More NewsWhat Leo Burnett Has in Store for AOL

What Leo Burnett Has in Store for AOL

After lightning-fast review process, winning agency aims to show a more relevant AOL.

What do you do with a brand most people think of as your mother’s Internet? If you’re Leo Burnett USA, you call attention to that fact and then embellish on it.

The agency behind mid-century icons like Pillsbury’s Doughboy and Marlboro’s craggy cowpoke has been tasked with breathing new life into the AOL brand ahead of its public spin-off from Time Warner in Q4.

Its appointment followed a lightning-fast review process involving five other agencies — a mix of large strategic branding firms like Leo Burnett and small design groups. AOL gave participants 10 business days to respond to the brief. It then took another week to review the pitches and seek clarification on each proposal. The proposals were largely strategic in nature and lacked much creative work — a result of the truncated process.

Publicis-owned Leo Burnett won out because its pitch closely matched the vision held by Tim Armstrong and AOL’s other leadership, said AOL Chief Operating Officer Kim Partoll. It also assured AOL dozens of staffers were eager to start work on the project, and promised that senior agency leadership will helm the account.

“Leo captured for us the most comprehensive proposal for how to address the AOL brand from its past to its current position in the marketplace,” said Partoll.

In response to a question, Rich Stoddart, president of Leo Burnett USA, said, “AOL is the brand that introduced your mother and yourself to the possibilities of the Internet. You’ve got a leadership team at AOL that wants to be aggressive about taking that and moving it forward into a sense of relevance.”

In addition to projecting a strong bearing for the brand, the campaign will also connect AOL with its various unbranded products — for instance MapQuest, suggested Partoll. She said user research has found warm associations with MapQuest and AOL’s other differently branded products.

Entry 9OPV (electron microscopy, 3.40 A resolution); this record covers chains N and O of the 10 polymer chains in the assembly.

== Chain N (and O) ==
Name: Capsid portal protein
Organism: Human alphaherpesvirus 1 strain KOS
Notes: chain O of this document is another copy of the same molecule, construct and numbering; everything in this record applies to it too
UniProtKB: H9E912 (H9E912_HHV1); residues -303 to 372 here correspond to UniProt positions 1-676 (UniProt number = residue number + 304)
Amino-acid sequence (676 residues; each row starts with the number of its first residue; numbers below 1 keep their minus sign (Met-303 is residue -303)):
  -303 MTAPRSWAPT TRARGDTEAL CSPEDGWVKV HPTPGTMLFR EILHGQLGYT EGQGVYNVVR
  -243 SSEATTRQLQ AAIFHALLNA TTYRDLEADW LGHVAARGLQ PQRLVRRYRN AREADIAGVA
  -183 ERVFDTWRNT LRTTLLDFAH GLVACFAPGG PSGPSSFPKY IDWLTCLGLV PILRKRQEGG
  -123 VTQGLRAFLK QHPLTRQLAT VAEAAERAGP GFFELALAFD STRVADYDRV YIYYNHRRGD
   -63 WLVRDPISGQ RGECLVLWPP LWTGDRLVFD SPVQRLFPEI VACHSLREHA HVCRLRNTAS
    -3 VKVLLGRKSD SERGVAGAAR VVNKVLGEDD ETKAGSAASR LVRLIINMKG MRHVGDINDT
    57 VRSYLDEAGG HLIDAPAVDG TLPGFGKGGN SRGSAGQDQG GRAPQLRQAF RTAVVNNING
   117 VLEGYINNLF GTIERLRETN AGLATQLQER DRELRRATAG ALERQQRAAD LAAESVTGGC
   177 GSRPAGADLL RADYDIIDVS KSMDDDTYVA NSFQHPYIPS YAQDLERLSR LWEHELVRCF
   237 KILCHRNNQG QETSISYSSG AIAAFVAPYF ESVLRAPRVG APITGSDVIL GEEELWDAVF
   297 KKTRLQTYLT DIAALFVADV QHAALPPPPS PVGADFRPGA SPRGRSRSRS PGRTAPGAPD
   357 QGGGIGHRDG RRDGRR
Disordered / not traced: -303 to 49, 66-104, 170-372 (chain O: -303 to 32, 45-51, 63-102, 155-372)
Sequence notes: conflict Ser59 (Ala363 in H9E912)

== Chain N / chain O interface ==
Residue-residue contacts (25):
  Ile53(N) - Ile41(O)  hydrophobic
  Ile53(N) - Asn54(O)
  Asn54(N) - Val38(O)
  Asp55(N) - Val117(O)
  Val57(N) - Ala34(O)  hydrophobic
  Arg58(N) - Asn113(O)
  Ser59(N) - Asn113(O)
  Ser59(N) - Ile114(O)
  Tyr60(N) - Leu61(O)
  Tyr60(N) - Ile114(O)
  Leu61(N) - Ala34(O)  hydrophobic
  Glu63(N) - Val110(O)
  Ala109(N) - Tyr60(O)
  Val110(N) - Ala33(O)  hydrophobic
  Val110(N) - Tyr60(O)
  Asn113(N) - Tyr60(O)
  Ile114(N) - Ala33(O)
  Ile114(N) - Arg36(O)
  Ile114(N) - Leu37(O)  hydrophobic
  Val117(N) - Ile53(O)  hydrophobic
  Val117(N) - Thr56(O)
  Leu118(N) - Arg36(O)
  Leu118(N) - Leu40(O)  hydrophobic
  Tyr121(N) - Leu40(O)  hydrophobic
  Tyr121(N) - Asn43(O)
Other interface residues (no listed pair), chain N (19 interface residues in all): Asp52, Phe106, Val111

Stoddart added, “The perception clinging to them [that AOL is a fading Web giant] — that is not the truth. The brand is incredibly relevant and powerful and has assets that engage millions of people every moment.”

AOL’s branding effort isn’t limited to consumer messaging, according to Partoll. B2B, analyst, and investor communications are also in the works.

Leo Burnett USA has already begun work on a refreshed logo and other messaging. Agency and client are in talks about a possible media campaign that “may or may not materialize,” according to Partoll. Video, marketing sites, and other creative efforts are also part of the brief.

The first phase of work will appear by mid-October. That’s when AOL is expected to execute its public offering.

After its spin-off from Time Warner, AOL will consist of AOL.com and other content sites; the Advertising.com ad network unit; products such as AOL Instant Messenger, e-mail and MapQuest; and a product incubator, AOL Ventures technology. The company will also continue to run its shrinking access business.

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